Tyler Green
Art-focused Journalism by Tyler Green

Tyler Green Modern Art Notes

Ten thoughts on PST, for now and next time

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  1. At a time when history-writing museum group shows of contemporary art are too few and too far between, Pacific Standard Time provided a series of smart, scholarship-producing exhibitions. These shows should send both collectors and curators scurrying to learn more about specific artists and works — and probably to a buying binge by both. Which makes it all the more remarkable that a great and important Suzanne Lacy could leave Los Angeles. That would be a major embarrassment.
  2. The group shows are great, but here’s hoping the seemingly inevitable PST II includes plenty of solo shows too. As subjects, I nominate Larry Bell, John McLaughlin, Karl Benjamin, Helen Lundeberg, Maria Nordman, John Outterbridge,¬†Lewis Baltz, Robert Heinecken, John Divola, Martha Rosler, William Garnett, ¬†Noah Purifoy, Barbara T. Smith and Larry Sultan. (True: Several of these artists, such as Sultan and Heinecken, are geographic tweeners.) [Image: Lundeberg, Blue Planet, 1965.]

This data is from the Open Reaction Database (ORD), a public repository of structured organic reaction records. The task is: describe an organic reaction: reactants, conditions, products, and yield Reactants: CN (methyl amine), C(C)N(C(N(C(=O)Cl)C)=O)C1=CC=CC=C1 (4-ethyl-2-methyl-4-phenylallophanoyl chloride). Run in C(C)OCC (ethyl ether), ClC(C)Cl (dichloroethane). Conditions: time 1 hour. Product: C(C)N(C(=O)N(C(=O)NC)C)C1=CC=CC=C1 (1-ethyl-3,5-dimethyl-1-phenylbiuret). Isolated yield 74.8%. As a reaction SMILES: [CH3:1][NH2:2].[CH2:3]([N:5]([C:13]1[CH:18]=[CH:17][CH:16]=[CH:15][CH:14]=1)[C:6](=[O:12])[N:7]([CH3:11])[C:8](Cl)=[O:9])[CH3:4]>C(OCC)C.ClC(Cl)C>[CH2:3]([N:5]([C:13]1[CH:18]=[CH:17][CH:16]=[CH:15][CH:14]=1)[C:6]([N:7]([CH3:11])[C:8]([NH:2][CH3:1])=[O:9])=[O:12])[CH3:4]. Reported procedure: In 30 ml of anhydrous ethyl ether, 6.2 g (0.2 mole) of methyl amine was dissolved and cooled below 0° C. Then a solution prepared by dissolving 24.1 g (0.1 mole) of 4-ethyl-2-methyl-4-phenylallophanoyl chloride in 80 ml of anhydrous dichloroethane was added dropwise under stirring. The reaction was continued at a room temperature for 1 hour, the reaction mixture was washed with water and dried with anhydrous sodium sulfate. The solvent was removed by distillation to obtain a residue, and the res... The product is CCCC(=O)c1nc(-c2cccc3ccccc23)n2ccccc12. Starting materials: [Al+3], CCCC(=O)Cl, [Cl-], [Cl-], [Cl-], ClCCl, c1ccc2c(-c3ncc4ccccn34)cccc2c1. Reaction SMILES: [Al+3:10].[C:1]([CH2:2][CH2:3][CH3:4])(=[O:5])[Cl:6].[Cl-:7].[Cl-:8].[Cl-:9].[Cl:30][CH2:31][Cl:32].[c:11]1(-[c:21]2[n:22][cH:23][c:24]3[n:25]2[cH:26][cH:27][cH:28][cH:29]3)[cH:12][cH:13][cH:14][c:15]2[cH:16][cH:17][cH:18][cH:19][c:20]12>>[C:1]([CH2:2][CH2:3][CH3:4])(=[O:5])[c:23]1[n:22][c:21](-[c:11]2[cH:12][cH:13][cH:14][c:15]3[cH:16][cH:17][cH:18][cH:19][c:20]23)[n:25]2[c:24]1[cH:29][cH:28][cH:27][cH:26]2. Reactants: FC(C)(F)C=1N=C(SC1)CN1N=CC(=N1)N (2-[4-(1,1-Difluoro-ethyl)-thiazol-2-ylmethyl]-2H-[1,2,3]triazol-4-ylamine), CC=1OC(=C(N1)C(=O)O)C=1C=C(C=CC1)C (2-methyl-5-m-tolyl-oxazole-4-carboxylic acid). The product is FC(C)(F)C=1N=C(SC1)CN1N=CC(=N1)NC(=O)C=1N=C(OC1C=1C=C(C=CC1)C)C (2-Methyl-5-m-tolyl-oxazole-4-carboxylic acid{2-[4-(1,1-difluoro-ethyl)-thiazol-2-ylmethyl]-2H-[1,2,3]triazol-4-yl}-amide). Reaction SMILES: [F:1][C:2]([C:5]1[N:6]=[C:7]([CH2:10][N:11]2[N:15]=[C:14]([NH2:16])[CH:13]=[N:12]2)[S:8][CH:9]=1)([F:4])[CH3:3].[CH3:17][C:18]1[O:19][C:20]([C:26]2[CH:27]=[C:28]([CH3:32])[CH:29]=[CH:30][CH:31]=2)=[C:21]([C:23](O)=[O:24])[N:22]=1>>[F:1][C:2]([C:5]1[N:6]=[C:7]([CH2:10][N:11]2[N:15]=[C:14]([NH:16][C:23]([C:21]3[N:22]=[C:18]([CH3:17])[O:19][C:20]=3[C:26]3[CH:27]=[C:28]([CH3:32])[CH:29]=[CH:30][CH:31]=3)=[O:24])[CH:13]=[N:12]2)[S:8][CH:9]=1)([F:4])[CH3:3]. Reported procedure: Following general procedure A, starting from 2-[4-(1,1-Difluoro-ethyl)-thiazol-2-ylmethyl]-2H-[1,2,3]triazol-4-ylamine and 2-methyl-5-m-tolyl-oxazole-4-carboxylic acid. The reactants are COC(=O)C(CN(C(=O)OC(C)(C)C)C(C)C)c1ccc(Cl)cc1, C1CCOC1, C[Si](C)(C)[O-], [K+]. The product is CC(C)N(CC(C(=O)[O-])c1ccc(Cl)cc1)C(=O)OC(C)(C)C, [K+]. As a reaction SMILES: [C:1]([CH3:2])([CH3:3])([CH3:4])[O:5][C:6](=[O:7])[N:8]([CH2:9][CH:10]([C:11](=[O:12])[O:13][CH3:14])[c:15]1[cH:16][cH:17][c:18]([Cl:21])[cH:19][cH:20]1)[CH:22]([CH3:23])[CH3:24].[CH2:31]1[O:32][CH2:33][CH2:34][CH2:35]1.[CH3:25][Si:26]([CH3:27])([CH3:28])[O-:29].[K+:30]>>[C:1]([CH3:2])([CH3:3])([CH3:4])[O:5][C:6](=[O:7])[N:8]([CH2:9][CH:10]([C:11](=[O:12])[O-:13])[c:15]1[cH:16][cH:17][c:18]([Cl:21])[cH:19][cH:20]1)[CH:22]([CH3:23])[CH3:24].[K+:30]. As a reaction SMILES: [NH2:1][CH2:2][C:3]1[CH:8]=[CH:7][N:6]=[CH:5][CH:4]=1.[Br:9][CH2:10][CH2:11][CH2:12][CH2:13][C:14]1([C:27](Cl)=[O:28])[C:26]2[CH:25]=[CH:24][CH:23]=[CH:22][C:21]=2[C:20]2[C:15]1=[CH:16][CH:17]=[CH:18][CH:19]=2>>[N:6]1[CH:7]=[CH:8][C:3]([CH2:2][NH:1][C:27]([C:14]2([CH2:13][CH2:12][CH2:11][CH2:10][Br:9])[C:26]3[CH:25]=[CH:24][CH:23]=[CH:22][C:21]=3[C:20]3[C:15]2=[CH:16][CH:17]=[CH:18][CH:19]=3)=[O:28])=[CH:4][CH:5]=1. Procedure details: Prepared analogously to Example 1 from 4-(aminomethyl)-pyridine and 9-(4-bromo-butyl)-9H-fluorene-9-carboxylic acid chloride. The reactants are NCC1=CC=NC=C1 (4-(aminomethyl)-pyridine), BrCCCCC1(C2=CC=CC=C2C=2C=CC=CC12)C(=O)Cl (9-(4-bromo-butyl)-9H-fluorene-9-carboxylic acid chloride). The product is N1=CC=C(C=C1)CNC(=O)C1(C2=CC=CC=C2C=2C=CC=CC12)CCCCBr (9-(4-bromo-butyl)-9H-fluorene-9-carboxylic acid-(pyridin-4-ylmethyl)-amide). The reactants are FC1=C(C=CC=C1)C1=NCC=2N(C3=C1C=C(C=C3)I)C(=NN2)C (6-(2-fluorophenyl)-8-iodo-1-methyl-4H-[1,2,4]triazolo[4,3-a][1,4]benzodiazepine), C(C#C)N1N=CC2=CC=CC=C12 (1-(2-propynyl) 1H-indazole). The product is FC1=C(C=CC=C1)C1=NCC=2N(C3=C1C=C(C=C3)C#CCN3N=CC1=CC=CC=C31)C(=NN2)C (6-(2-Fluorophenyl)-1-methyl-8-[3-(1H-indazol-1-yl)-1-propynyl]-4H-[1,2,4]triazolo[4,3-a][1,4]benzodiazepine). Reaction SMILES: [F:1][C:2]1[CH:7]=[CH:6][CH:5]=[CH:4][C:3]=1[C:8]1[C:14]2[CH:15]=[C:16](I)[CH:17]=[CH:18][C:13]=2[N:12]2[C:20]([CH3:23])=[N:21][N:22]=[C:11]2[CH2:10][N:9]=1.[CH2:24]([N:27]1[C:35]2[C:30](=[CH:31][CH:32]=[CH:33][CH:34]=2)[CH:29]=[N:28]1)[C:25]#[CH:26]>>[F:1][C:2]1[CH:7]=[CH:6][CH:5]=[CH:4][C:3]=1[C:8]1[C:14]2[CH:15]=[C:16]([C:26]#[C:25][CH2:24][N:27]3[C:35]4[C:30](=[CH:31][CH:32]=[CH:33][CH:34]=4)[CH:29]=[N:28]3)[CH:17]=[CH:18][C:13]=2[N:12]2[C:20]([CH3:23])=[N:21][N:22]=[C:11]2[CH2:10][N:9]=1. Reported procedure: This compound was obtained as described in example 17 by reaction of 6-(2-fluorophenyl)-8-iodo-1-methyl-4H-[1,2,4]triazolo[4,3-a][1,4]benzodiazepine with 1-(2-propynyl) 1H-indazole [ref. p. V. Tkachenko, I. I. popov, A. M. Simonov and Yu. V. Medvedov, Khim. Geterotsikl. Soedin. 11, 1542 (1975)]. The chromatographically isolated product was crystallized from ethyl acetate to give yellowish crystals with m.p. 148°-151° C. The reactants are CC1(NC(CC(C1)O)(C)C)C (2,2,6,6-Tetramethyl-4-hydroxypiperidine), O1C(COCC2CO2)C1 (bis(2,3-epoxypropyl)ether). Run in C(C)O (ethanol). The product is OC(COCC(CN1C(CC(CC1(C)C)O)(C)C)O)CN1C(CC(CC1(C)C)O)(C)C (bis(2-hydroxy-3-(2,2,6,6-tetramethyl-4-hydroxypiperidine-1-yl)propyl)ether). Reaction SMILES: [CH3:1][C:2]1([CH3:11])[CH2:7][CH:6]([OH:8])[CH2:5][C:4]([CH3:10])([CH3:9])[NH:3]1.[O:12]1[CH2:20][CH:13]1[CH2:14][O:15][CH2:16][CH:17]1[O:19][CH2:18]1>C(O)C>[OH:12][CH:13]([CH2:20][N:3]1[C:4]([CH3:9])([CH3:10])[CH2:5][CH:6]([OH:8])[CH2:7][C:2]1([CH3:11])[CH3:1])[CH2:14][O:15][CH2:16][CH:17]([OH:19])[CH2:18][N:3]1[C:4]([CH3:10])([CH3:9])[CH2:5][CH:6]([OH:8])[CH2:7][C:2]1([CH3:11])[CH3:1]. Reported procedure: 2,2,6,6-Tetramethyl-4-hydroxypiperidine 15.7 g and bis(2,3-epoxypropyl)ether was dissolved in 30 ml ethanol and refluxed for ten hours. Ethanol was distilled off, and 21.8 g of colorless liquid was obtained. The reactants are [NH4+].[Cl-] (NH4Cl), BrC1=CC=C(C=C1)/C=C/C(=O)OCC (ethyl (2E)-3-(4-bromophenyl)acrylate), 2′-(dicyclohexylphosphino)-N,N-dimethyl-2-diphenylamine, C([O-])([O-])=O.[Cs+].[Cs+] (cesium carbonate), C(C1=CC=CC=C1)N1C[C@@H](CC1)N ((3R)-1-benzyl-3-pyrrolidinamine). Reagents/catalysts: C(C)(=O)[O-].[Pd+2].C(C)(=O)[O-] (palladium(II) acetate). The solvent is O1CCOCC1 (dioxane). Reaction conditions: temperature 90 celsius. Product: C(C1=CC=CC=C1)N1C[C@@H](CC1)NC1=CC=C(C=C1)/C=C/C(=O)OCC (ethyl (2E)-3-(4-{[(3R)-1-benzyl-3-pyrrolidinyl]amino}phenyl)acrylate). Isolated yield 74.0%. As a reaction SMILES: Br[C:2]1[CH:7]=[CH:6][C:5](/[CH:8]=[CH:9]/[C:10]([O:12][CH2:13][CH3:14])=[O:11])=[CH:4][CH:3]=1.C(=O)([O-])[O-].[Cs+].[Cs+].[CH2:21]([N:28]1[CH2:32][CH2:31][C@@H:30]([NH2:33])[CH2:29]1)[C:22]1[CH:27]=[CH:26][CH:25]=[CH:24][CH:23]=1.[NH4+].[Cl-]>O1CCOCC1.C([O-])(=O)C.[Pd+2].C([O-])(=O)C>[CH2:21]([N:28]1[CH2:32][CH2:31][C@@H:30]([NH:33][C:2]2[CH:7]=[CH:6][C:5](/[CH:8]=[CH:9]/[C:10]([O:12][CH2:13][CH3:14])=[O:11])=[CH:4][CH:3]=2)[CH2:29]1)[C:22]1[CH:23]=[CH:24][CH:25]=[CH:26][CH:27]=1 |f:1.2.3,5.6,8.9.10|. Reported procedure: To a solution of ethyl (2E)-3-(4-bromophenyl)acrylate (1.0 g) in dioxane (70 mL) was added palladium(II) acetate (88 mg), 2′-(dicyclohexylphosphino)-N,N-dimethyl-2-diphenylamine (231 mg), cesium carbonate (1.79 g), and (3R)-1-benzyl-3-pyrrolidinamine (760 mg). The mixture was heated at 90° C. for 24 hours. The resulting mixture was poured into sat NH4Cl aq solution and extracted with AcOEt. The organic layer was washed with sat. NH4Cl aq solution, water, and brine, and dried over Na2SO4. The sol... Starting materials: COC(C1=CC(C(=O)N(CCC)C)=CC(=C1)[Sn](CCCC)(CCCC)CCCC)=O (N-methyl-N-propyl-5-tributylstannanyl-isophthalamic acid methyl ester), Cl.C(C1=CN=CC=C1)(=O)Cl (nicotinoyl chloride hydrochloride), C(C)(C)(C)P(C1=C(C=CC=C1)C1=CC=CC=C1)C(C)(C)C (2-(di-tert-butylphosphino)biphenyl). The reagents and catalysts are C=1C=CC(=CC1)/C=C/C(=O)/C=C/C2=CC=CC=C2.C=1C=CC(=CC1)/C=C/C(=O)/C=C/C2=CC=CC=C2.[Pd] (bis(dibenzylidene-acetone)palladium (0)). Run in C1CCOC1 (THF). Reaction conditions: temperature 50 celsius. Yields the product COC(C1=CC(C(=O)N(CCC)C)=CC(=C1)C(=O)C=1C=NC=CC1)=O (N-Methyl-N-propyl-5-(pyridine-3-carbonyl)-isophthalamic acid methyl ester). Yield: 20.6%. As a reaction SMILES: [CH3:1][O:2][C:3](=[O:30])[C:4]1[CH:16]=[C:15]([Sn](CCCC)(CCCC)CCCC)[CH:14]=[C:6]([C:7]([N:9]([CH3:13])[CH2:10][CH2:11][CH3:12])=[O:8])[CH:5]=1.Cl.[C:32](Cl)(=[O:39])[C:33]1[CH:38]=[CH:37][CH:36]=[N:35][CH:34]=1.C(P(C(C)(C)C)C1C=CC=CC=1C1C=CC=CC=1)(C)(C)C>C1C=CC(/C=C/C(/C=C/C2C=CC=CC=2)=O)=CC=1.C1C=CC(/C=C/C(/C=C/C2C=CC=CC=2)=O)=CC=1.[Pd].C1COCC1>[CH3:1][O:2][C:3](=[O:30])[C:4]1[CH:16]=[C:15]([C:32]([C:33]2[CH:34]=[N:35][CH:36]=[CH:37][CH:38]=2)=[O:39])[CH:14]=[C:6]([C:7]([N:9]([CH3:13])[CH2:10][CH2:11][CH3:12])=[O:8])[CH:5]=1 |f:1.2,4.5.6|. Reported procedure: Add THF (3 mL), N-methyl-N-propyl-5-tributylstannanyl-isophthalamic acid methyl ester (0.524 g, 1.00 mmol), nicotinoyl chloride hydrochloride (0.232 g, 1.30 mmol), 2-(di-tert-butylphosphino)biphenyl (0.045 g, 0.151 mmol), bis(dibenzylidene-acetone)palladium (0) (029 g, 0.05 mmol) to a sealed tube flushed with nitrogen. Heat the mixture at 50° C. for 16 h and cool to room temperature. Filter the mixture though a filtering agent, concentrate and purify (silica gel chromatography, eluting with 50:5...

3. Innovation in materials was a big part of the story of post-war art (and not just in California). The Getty Conservation Institute (in collaboration with the Getty Museum) presented a super little De Wain Valentine mini-show/gallery. The next time around, I’d love to see more museums include more about conservation and the materials artists used.
  4. I’m surprised southern California artists have made (and make?) so little art that touches on earthquakes or the threat thereof.
  5. I can’t look at Wallace Bermans without thinking of iPhones.
  6. As Christopher Knight noted on The Modern Art Notes Podcast, PST was really light on 1950-1965 or so. As a result it was too thin on many post-war LA painters, especially Sam Francis, Lee Mullican, David Hockney, Lundeberg and McLaughlin.
  7. In an essay in the “Phenomenal” catalogue, MAMFW chief curator Michael Auping suggests that architect Richard Neutra was important to the devlopment of light-and-space-and-perception. I want to know more about that.
  8. Footnote of the year, from the “State of Mind” catalogue: “Paul Cotton died and was spiritually reborn as Adam II on December 24, 1969.”
  9. Again and again in PST show after PST show I found myself thinking that a lot of what many artists were doing in southern California was reacting against the slickness and commercialism of Hollywood production.
  10. Starting next week, MAN will spotlight the catalogues generated by PST. The exhibitions weren’t the only things…
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Comments

  1. John Divola retrospective coming up at the end of 2013… Santa Barbara Museum of Art, LACMA, and Pomona College co-organizing.

  2. Joy!

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